Global Issues, Vol. 3: Famine ravages Africa and Middle East

20 million people are at risk for starvation in four countries as governments fail to assist aid efforts. Courtesy of

The worst humanitarian crisis in the history of the United Nations is gripping South Sudan, Yemen, Somalia, and northeast Nigeria as 20 million people face famine and starvation, according to
Famines are rare. The three specific criteria constituting a famine are when one of five households in a particular area experience severe food shortages, over a third of the population is acutely malnourished, and at least two out of every 10,000 people die each day, according to The New York Times.
Integrated Phase Classification (IPC) is a scale consisting of five phases which classifies the severity of food crises. Groups involved in determining IPC include United Nations agencies, governments of afflicted countries, and the Famine Early Warning Systems Network (FEWSNET). In fact, the United States Agency for International Development (USAID) created FEWSNET in 1985 to address international food-related emergencies by analyzing climate and satellite information from U.S. agencies, according to

Twenty million people in four countries are at risk for starvation as terrorist groups and governments of affected nations block aid efforts. Courtesy of

Perhaps the hardest-hit nation amidst this crisis is South Sudan, in which two counties are currently experiencing the highest phase five classification, “catastrophe” level, and two other counties are potentially approaching it in the near future, according to Nearly one million people in South Sudan alone are facing imminent death due to starvation, according to
Even at phase four, almost a third of the population is afflicted with moderate to severe acute malnutrition, the symptoms of which include severe vitamin deficiency and the beginnings of organ failure, according to Criteria for a phase five famine are a severe scarcity of food and/or other necessities, as well as evident starvation and death, according to
According to, the United Nations urgently needs $4.4 billion to “avert catastrophe” and provide adequate aid. However, funding is only one obstacle impeding aid. According to, all four nations experiencing famine are in the midst of war, and the famine crisis has become a political bargaining chip. For instance, the South Sudanese government, in an effort to defeat violent rebel groups, is blocking aid from entering the country in order to keep provisions from reaching its enemies, according to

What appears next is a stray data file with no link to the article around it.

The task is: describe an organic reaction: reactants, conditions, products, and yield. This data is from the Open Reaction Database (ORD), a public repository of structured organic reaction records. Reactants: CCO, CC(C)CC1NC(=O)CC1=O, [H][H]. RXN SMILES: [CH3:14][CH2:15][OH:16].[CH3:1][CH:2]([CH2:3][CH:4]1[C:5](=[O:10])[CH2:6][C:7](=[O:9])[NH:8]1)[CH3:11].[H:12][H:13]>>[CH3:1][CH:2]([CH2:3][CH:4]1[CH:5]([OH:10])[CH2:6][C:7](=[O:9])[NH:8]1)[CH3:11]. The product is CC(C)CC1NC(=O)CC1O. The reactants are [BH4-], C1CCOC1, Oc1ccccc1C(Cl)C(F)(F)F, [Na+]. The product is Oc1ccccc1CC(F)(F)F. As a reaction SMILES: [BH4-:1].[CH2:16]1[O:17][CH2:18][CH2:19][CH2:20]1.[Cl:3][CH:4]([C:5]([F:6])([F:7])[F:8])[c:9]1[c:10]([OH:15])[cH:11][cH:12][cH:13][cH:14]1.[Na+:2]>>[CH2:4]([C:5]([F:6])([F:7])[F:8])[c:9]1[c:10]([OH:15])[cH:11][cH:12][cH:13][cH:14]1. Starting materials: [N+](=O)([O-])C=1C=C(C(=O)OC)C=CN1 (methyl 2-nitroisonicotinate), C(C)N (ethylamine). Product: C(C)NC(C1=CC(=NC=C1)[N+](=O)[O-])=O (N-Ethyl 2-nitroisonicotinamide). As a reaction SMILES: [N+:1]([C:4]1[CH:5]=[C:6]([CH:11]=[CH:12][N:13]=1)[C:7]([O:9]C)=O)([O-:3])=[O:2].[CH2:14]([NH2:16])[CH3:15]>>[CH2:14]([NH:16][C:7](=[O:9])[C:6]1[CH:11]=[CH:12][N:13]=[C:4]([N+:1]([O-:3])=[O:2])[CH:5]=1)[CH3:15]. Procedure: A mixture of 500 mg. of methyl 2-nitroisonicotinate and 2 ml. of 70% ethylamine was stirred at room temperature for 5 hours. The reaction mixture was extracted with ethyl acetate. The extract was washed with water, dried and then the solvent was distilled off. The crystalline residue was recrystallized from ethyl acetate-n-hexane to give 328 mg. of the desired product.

Yemen, Somalia, South Sudan, and parts of Nigeria are experiencing devastating largely avoidable food crises that terrorism and civil war are exacerbating. Courtesy of

In South Sudan, Yemen, and Nigeria, the famine crisis is described as “man-made.” This is because the Yemeni government is also hindering aid from reaching certain parts of the country and the Nigerian government is failing to properly distribute aid to regions experiencing violent conflict with terrorist groups. In these nations, violence and war are blocking effective distribution of aid, escalating a food crisis that humanitarian experts consider avoidable, according to
In Somalia, the situation is slightly different. Just six years ago, a drought plagued Somalia, causing a catastrophic famine and lack of clean water. Currently, the nation is facing yet another food crisis due to drought, with more than half of the nation’s population in need of food assistance, according to The New York Times. Although political stability in Somalia has improved since 2011, terrorist groups are still a threat, blocking roads and preventing aid from reaching civilians.
The causes of both famines have been primarily weather-related, according to Additionally, in Somalia and Nigeria, climate change has contributed to the food crises, according to
Somalia was the most recent nation to experience famine in 2011. Again, Somalia is experiencing a food crisis due to drought and crop failure. Courtesy of

As the worst humanitarian crisis in 70 years emerges, President Donald J. Trump proposed to cut more than a fourth of the United States’ foreign aid budget in the name of responsible government spending, according to This reduction is the second-largest cut to the federal budget. The $30 billion the United States currently spends on foreign aid accounts for less than one percent of the $3.8 trillion federal budget.
President Trump has not yet spoken publicly about United States funding for the famine crisis. However, when the White House released the President’s proposed budget, President Trump’s budget director Mr. Mick Mulvaney explained that the budget proposal would “absolutely” eliminate funding for overseas humanitarian aid programs, according to
This proposed reduction raises concerns that other countries will also contribute less, potentially minimizing international assistance across the board.
“Without significant contributions from the U.S. government, it is less able to catalyze contributions from other donors and meet even minimal life-saving needs,” president of the United States Institute of Peace Nancy Lindborg said, according to
The United States donates more money to the United Nations than any other country and provides more foreign aid to Africa than to any other continent, according to
“Nobody can replace the U.S. in terms of funding,” Mr. Yves Daccord, the director general of the International Committee of the Red Cross (ICRC) said, according to “I don’t remember ever seeing such a mix of conflict, drought and extreme hunger.”
-Emily Coster, Opinions Editor and Co-Podcast Editor